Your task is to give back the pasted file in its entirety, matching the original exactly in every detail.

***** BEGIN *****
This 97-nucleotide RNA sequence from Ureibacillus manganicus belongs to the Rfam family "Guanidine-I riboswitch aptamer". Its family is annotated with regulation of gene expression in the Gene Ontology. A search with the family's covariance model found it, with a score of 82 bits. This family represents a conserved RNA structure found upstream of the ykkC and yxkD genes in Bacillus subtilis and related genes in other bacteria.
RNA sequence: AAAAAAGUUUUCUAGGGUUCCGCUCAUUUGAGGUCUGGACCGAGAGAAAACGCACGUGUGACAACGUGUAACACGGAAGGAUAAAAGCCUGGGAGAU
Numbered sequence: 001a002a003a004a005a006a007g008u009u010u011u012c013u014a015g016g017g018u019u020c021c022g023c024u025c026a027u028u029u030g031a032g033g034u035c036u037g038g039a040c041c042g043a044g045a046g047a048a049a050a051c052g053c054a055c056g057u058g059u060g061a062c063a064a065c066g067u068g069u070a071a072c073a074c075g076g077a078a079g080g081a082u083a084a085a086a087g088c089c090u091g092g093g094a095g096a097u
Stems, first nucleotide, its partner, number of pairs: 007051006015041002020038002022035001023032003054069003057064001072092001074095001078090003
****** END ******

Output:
This 97-nucleotide RNA sequence from Ureibacillus manganicus belongs to the Rfam family "Guanidine-I riboswitch aptamer". Its family is annotated with regulation of gene expression in the Gene Ontology. A search with the family's covariance model found it, with a score of 82 bits. This family represents a conserved RNA structure found upstream of the ykkC and yxkD genes in Bacillus subtilis and related genes in other bacteria.
RNA sequence: AAAAAAGUUUUCUAGGGUUCCGCUCAUUUGAGGUCUGGACCGAGAGAAAACGCACGUGUGACAACGUGUAACACGGAAGGAUAAAAGCCUGGGAGAU
Numbered sequence: 001a002a003a004a005a006a007g008u009u010u011u012c013u014a015g016g017g018u019u020c021c022g023c024u025c026a027u028u029u030g031a032g033g034u035c036u037g038g039a040c041c042g043a044g045a046g047a048a049a050a051c052g053c054a055c056g057u058g059u060g061a062c063a064a065c066g067u068g069u070a071a072c073a074c075g076g077a078a079g080g081a082u083a084a085a086a087g088c089c090u091g092g093g094a095g096a097u
Stems, first nucleotide, its partner, number of pairs: 007051006015041002020038002022035001023032003054069003057064001072092001074095001078090003